It's nice that you're privileged enough to run your own hobby farm, but even the most artisanal of commercial farms is a business and their animals are commodities. Many of the worst cases that organizations like Farm Sanctuary encounter are cases of neglect or bankruptcy in small family-run farms.


> Because of my ethics re animals, if I'm going to take a life, I want to use every last bit of the animal. This meant capturing the gallons of blood in a five gallon bucket.

I buy whole chickens and part them out myself, and I do use every bit of the chicken that comes in the package. The bones are used for stocks, skin gets rendered for fat, etc. So I like to think I (can?) get using every last bit of the animal.

But I'm curious, what use(s) does the blood have? I was of the impression that like the viscera, the blood is something that necessarily must be disposed -- it cannot safely be used. Is that not the case?


> I buy whole chickens and ... do use every bit of the chicken > But I'm curious, what use(s) does the blood have?

When I was a kid, my dad used to take me sometimes to a street vendor (this was in a small city in Malaysia, late 60s/early 70s) who ran his business from a bicycle. He had a small gas ring, a crate on the back of the bike with a couple of chickens in it, and some veggies and noodles.

My dad would order a meal and the guy would grab a chicken out of the box, wring its neck, drain the blood into a bucket, burn off the feathers, dismantle the chook and fry it up with mein and veggies. Yum!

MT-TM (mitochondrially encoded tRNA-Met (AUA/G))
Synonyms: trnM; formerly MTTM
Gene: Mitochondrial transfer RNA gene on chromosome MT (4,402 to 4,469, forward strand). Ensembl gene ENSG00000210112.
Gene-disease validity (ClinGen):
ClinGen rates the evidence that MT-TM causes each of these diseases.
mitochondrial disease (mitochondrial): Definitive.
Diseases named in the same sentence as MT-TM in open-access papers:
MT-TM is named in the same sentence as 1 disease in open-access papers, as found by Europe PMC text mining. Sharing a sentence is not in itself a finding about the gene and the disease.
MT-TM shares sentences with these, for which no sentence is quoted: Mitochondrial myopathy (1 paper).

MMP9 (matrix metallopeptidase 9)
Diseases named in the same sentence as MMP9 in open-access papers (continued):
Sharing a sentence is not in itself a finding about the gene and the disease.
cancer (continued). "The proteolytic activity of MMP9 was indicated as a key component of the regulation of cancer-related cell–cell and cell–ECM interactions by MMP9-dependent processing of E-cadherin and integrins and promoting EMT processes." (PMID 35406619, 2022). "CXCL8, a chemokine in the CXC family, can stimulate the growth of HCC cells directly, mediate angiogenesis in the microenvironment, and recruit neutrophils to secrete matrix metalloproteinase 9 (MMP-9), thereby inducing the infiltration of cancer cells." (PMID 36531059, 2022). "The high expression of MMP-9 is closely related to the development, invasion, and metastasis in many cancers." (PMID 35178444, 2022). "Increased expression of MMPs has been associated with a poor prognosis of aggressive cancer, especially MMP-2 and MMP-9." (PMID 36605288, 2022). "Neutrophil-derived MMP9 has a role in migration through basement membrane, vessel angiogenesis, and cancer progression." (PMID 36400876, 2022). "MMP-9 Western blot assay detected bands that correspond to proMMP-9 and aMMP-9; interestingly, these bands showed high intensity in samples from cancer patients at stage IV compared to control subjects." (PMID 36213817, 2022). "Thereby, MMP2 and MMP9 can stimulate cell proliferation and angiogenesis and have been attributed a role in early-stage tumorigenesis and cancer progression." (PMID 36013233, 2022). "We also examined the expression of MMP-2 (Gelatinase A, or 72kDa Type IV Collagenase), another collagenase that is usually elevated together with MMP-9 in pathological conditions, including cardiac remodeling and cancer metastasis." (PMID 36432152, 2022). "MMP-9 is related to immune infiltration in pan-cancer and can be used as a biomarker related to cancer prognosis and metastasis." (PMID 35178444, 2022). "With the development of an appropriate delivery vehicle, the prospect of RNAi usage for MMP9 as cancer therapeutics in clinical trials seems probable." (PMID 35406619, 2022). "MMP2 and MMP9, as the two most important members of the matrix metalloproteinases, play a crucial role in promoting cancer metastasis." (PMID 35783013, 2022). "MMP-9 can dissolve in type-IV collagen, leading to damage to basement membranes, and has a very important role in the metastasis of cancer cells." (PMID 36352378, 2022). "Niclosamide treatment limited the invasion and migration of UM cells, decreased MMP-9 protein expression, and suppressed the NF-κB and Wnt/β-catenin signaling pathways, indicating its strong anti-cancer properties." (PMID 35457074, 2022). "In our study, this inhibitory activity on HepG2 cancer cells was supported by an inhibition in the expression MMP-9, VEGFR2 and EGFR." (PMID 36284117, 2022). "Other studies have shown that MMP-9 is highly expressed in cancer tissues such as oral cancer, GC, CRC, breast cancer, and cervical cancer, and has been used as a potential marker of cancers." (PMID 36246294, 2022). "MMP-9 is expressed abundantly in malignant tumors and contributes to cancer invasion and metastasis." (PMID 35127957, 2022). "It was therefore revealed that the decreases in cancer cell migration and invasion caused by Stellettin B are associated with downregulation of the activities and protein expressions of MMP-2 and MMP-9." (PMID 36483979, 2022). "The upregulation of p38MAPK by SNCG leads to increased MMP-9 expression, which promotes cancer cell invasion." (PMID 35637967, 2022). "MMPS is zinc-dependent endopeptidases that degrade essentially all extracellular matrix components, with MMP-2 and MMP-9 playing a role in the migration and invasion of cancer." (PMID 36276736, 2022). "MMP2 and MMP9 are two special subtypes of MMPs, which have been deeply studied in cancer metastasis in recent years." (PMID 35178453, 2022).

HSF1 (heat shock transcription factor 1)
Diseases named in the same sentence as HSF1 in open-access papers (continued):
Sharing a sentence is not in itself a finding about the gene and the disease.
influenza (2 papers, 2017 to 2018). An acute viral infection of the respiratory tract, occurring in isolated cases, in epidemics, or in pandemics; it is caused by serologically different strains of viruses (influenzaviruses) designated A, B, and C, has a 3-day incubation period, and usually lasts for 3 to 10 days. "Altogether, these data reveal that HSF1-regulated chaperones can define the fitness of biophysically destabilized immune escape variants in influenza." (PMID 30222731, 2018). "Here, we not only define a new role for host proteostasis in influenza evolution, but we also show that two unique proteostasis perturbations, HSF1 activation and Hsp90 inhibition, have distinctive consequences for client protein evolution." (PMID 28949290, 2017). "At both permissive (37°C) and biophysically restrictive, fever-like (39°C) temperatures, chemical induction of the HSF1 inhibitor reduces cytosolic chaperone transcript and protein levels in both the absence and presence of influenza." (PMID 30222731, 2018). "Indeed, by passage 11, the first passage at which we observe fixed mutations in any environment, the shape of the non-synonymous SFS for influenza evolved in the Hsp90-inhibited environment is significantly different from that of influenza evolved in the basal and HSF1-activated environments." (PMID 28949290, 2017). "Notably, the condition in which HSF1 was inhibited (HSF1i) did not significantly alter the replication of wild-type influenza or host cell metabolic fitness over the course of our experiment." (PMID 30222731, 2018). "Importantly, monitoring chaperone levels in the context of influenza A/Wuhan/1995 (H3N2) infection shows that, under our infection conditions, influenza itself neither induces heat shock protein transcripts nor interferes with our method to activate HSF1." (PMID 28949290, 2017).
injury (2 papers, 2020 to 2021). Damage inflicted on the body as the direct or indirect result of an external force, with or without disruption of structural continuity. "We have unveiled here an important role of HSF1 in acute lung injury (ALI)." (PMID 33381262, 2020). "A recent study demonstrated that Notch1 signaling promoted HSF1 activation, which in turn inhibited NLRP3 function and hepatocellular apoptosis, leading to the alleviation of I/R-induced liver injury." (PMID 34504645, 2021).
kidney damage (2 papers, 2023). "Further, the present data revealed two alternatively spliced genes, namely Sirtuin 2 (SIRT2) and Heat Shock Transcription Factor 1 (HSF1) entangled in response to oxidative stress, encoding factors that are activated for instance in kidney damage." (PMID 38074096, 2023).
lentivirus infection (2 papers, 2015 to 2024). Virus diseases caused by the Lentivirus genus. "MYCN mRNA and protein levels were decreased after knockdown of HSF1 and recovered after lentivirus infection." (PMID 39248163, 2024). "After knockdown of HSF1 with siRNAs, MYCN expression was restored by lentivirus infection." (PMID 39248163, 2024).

But after handing us our food he would boil and eat the then congealed blood (and the other stuff we didn't eat). The food was great (especially since my mum did not approve) but I was always fascinated by this last step.

As I got older I appreciated that he had us pay for the meal and then still got a meal himself out of the deal.


Not the parent but I have some knowledge on this.

[Blood sausage][1] is made using pork blood. I have never tried it myself though. What I have tried is [Sanguinaccio][2] made in southern Italy. It's absolutely delicious. I imagine there are plenty of other recipes that use pork blood as an ingredient too.

[1](https://en.wikipedia.org/wiki/Blood_sausage)

[2](http://www.chicagonow.com/cooking-cop/2014/03/sanguinaccio-d...)


Yes. If you see that dive gallon bucket of blood in the photo? I made bood sausage with it.


There's Taiwanese-style pig blood cake (made with rice and fried); or Cantonese-style pig blood curd, which is nothing more than solidified pig's blood.